2) #WildAnimalPark I've seen monkeys at the zoo, but not scaling buildings wild in my neighborhood. Cows and buffalo roam the streets or graze on roadside grass. Wild pigs were eating garbage outside the conference room window below where we slung through powerpoint and heated discussions (I'm sure there's a metaphor there.) Lions, and tigers, and bears! Oh my! Except it was Monkeys, and cows, and pigs, and stray dogs! Oh my!
3) Freakishly nice people with (slumdog) millionaire smiles.
4) Amazing food. I ate well and have a new appreciation for Indian food. Just like Mexican food, I don't think I could eat it too many days in a row. Three seems to be my limit.
5) Don't drink the water. Two of my travel mates did listen to their wives and had shots, swallowed malaria pills everyday and still got sick. I did not. Knock on wood. No "Delhi belly" for me.
6) Conservative culture. This is not Vegas or Tel Aviv. One of the guys I was traveling with was from New Jersey. "Mr. Mike" went to hug an employee with appreciation and she jumped three feet away. It looked like she was hit with a cattle prod. They have a very serious definition of "personal space."
7) They like their American music. I captured some big video of an Indian band's version of Pink Floyd. The odd part is the same set would include a John Denver tune. They got it half right.
Wanting to get in at least a duathlon, I ventured into the Leela pool for a mile (or kilometer swim.) Keeping the "no water" rule in mind, I pursed my lips as much as I could to try and avoid ingesting the pool water. It reminded me of my step dad, Bob. When he was a kid, he and his buddies built a "cocktail" out of anything that could find in a bottle. They were going to send it to the German Kaiser during World War I. As Bob corked the juice, it squirted right into his mouth. I've carried around a mental image my whole life of some kind of black tar bug juice that he spit out. It was a great pool and great to notch some water kilometers, but don't drink the water.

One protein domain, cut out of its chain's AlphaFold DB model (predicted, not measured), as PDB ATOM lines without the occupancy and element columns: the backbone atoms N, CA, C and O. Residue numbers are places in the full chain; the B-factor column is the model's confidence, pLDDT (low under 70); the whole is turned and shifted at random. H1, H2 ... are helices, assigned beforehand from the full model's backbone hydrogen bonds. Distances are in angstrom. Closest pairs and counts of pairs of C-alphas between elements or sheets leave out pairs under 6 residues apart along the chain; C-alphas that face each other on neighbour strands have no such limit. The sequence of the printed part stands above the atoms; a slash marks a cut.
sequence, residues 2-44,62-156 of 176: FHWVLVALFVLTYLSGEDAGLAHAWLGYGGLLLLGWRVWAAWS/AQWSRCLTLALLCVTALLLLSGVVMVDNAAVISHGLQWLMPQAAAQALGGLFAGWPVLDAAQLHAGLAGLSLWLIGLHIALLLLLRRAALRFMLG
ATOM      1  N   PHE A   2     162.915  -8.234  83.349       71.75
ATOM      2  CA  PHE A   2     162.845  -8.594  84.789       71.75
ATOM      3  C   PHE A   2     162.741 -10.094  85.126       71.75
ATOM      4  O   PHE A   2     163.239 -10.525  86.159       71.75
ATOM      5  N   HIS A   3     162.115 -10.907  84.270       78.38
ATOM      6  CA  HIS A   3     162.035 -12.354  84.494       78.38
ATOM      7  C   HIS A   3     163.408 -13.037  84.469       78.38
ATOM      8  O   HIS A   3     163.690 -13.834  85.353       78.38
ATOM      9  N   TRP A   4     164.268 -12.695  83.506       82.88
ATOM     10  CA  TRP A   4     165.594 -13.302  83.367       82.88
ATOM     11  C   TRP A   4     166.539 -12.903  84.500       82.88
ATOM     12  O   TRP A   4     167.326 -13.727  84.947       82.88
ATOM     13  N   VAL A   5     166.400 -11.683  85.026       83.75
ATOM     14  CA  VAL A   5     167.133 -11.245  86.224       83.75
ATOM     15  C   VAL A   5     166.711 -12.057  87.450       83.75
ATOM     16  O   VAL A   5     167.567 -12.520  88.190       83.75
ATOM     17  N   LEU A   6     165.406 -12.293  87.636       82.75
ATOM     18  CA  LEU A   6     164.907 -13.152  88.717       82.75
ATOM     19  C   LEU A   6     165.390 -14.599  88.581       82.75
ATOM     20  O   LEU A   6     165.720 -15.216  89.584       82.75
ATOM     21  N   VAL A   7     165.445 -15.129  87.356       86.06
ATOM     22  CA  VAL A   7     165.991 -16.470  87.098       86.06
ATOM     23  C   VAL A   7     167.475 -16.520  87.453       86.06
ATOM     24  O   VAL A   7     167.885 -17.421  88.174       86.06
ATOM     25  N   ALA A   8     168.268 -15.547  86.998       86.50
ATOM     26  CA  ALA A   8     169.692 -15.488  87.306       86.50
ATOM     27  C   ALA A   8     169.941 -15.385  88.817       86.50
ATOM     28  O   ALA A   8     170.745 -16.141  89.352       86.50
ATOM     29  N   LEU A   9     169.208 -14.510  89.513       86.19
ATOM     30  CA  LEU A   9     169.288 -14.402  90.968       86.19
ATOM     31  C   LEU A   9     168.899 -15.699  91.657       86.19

|The hotel pool|
After three nights in Gurgaon, we headed out in a small bus to Agra to visit one of the seven wonders of the world, the Taj Majal. Arriving late, we stopped for dinner at the Amarvilas in Agra which is ranked in the top four hotels in Asia. Asia is a big place, so I'm thinking this might be kinda nice. Once again there were armed guards walking along the walls.
Between the poverty streets crawling with monkeys and this palace, I couldn't help but think I was either in a movie (Indiana Jones and the like) or one of my son's video games. Sticking with the James Bond theme, I ordered a Gin (I know he drinks Vodka) Martini along with the others. At this point, we started to feel guilty our wives were at home dealing with teenager homework vs. gazing at the $1,000 a night hotel or grazing on the succulent salmon. This part did not suck. We did NOT plunk down the money to stay there, but stayed at the more reasonable (yet still nice) accommodations at the Trident hotel.
|Your typical Delhi Bike|
I can't say I knew what to expect when visiting the Taj Majal the next day other than to say it's bizarre seeing an image in real life you've seen hundreds of times over your life no larger than four inches by four inches in print. I can only compare this to seeing the Statue of Liberty or Mount Rushmore for the first time. While it was October, it was still quite hot and we all commented how we were glad we didn't visit in July. The mainly marble marvel was massive up front and I couldn't help but wonder how they built this 400 years ago. Our tour guide would tell us it would take over 22 years and 20,000 workers for this gift from the Shah to his wife. I felt like crap as the "Crate and Barrel" gift certificate to my spouse seemed to pale in comparison. (Note to self, step up the gift game.) I tuned in my Garmin for a mile "walk" around the Taj. Much to my disappointment, the Garmin upload "failed" Apparently, they can track my neighborhood, but it's confused with another continent. Damn you Garmin! I felt fortunate to have been able to witness this.
We spent Saturday night back in Delhi looking for night life to entertain the client, but there was none to be found. A pool party at a hotel had nothing but drinks and a pool. Our host was able to talk our way into the hotel's bar which required "couples only" entrants. Locals looked at us with curiosity or didn't look at all. The clients had fun consuming adult beverages and dancing. At one point, someone chanted "no Americano" from the top of the crowded bar...we left shortly after that.
|Dogs everywhere without owners, but never saw a cat|
|A tradition at our office in Gurgaon|
By the numbers:
I don't have plans for 50 marathons in 50 states, but I do have runs (not mary's) on three of seven continents. That leaves me with six other continent marathons and only four other continental runs to go. More closer to home? Six weeks and I begin the 500+ mile plan to run 26.2 in Boston. Mr. Ty is going back to Boston.